What is the Lifetime Learning Credit?
The Lifetime Learning Credit (not to be confused with the American Opportunity Tax Credit) is a credit that qualified students (or parents of students if they claim the student as a dependent) can take while the student is enrolled in classes for an undergraduate, graduate, professional degree courses, and courses taken to gain or improve job skills. You can claim up to $2,000 in credits per student (20% of the first $10,000 of education expenses). Just like the American Opportunity Tax Credit, qualified education expenses include tuition, course fees, books, and course materials.
How do I qualify?
The LLC is relatively easy to qualify for. In order to be eligible to claim the tax credit, the student must meet the following three requirements:
1.) You must be enrolled or taking courses at an eligible educational institution for at least one academic period (such as a semester, trimester, or quarter) during the tax year.
2.) The courses must be geared towards a degree, certificate or other credential, or to gain or improve job skills.
3.) The student must also have received a 1098-T from the educational institution. This form shows the institution attended, amount of tuition paid, grants/scholarships received and other miscellaneous information.
4.) Finally, the student or whoever is claiming the student as a dependent can’t have a modified adjusted gross income of $67,000 or more ($134,000 or more if married filing jointly).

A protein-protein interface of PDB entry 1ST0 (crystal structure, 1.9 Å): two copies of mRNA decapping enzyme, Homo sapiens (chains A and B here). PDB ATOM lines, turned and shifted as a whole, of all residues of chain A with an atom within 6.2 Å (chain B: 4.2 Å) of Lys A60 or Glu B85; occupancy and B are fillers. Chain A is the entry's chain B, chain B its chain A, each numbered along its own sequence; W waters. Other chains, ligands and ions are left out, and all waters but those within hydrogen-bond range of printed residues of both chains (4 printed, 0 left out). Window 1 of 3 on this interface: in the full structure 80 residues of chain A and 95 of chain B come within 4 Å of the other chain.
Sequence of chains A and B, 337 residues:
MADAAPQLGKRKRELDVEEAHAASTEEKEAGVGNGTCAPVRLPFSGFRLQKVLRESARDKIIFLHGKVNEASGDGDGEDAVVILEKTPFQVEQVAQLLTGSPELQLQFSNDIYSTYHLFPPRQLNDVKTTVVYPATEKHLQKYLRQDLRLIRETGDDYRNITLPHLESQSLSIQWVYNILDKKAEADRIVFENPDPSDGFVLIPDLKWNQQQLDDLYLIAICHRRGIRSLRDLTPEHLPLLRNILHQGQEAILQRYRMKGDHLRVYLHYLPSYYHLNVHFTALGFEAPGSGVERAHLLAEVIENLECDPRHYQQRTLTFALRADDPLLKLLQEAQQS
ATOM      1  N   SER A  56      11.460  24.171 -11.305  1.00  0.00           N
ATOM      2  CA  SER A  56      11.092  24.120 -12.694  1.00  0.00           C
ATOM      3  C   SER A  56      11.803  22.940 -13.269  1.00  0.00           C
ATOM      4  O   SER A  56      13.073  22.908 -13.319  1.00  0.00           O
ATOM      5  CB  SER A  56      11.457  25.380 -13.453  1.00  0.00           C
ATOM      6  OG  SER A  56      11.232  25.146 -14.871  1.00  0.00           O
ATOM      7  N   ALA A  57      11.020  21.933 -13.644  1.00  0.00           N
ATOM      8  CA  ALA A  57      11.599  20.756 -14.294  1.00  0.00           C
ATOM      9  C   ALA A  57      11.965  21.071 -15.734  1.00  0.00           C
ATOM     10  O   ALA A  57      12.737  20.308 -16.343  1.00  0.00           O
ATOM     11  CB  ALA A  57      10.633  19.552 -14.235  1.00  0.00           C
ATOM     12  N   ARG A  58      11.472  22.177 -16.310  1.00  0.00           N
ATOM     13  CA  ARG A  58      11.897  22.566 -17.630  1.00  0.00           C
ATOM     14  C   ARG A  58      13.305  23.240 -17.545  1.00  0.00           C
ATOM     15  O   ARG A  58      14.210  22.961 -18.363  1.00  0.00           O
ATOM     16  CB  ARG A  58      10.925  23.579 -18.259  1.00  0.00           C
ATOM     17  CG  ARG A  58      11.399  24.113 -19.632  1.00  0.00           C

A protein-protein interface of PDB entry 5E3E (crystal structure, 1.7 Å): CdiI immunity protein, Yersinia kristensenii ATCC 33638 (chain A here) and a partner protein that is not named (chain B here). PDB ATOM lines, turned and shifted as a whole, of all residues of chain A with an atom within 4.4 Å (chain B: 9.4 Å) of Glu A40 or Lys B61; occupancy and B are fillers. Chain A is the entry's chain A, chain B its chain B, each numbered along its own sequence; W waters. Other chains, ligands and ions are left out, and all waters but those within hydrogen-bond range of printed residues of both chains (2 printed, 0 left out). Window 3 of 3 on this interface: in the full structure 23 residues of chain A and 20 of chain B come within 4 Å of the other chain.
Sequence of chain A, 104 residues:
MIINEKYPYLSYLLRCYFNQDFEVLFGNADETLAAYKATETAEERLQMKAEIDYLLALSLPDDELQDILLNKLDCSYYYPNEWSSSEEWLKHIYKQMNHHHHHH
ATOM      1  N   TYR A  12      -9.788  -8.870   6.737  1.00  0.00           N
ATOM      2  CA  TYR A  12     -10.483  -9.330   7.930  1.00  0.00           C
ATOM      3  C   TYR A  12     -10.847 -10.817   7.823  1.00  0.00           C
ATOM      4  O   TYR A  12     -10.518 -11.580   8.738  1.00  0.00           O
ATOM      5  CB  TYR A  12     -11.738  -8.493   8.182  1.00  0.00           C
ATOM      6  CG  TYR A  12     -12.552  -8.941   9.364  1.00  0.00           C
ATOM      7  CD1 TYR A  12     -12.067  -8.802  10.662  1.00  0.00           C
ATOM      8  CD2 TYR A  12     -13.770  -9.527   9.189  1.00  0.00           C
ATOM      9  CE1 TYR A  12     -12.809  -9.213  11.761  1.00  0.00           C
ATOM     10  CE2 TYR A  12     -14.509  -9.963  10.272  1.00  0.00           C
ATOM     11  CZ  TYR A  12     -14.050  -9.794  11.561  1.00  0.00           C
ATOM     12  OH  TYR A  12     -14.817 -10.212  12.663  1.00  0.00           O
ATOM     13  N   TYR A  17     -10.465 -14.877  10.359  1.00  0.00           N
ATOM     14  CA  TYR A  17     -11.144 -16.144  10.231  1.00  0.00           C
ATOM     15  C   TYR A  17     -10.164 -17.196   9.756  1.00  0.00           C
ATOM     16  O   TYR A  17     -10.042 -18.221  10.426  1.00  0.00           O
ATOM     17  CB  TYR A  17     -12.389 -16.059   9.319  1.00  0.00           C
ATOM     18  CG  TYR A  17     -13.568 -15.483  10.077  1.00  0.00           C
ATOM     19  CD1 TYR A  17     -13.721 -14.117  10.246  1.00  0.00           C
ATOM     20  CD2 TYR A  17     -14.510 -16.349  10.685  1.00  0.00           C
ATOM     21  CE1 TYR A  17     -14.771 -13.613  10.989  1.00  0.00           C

How many times can I claim the LLC?
Unlike the American Opportunity Tax Credit which can only be claimed four years, there is no limit to how many times the LLC can be claimed. So for students who’ve already claimed four years of the AOTC and are still enrolled in school, the Lifetime Learning Credit provides a great option.
Claiming the Credit
After determining whether or not the taxpayer is eligible, the IRS Form 8863 must be filled out. Similar to the American Opportunity Tax Credit, this form will aid in determining the amount of eligible credits. To complete the form, the taxpayer will need to have the student’s 1098-T and copies of receipts for deductible books, supplies, and fees. Similar to the American Opportunity Tax Credit, the student will also need to have a valid ITIN. For tax purposes, a TIN is a Social Security number, an individual taxpayer identification number (ITIN) or an adoption taxpayer identification number (ATIN).
If you or someone you know needs help determining eligibility and claiming credits, talk to one of our tax professionals today. We know the questions to ask and can get get you started on the right path.